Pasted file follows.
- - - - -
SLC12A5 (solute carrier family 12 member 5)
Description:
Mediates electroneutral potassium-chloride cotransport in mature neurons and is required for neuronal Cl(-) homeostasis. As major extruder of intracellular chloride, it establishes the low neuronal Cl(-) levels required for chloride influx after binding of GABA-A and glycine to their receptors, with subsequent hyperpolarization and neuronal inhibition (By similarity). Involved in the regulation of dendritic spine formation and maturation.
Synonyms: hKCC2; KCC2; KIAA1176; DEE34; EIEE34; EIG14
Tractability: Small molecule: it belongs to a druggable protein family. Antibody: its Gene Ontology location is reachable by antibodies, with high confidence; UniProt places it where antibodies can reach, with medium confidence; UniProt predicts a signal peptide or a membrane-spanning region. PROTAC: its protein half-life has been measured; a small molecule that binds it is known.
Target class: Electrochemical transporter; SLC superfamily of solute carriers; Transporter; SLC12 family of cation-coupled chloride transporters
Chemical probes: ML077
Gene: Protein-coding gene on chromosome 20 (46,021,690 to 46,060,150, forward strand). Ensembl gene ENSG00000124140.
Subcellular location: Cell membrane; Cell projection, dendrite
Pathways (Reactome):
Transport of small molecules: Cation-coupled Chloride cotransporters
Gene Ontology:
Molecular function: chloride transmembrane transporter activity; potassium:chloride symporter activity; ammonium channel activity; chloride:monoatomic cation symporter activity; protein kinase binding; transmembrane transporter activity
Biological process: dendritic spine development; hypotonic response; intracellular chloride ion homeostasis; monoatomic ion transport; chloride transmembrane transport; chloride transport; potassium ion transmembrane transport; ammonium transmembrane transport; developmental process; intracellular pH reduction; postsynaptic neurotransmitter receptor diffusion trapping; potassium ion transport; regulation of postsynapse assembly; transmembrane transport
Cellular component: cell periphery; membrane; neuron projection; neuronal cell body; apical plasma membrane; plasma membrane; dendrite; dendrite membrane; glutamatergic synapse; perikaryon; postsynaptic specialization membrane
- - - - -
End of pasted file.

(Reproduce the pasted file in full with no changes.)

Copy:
SLC12A5 (solute carrier family 12 member 5)
Description:
Mediates electroneutral potassium-chloride cotransport in mature neurons and is required for neuronal Cl(-) homeostasis. As major extruder of intracellular chloride, it establishes the low neuronal Cl(-) levels required for chloride influx after binding of GABA-A and glycine to their receptors, with subsequent hyperpolarization and neuronal inhibition (By similarity). Involved in the regulation of dendritic spine formation and maturation.
Synonyms: hKCC2; KCC2; KIAA1176; DEE34; EIEE34; EIG14
Tractability: Small molecule: it belongs to a druggable protein family. Antibody: its Gene Ontology location is reachable by antibodies, with high confidence; UniProt places it where antibodies can reach, with medium confidence; UniProt predicts a signal peptide or a membrane-spanning region. PROTAC: its protein half-life has been measured; a small molecule that binds it is known.
Target class: Electrochemical transporter; SLC superfamily of solute carriers; Transporter; SLC12 family of cation-coupled chloride transporters
Chemical probes: ML077
Gene: Protein-coding gene on chromosome 20 (46,021,690 to 46,060,150, forward strand). Ensembl gene ENSG00000124140.
Subcellular location: Cell membrane; Cell projection, dendrite
Pathways (Reactome):
Transport of small molecules: Cation-coupled Chloride cotransporters
Gene Ontology:
Molecular function: chloride transmembrane transporter activity; potassium:chloride symporter activity; ammonium channel activity; chloride:monoatomic cation symporter activity; protein kinase binding; transmembrane transporter activity
Biological process: dendritic spine development; hypotonic response; intracellular chloride ion homeostasis; monoatomic ion transport; chloride transmembrane transport; chloride transport; potassium ion transmembrane transport; ammonium transmembrane transport; developmental process; intracellular pH reduction; postsynaptic neurotransmitter receptor diffusion trapping; potassium ion transport; regulation of postsynapse assembly; transmembrane transport
Cellular component: cell periphery; membrane; neuron projection; neuronal cell body; apical plasma membrane; plasma membrane; dendrite; dendrite membrane; glutamatergic synapse; perikaryon; postsynaptic specialization membrane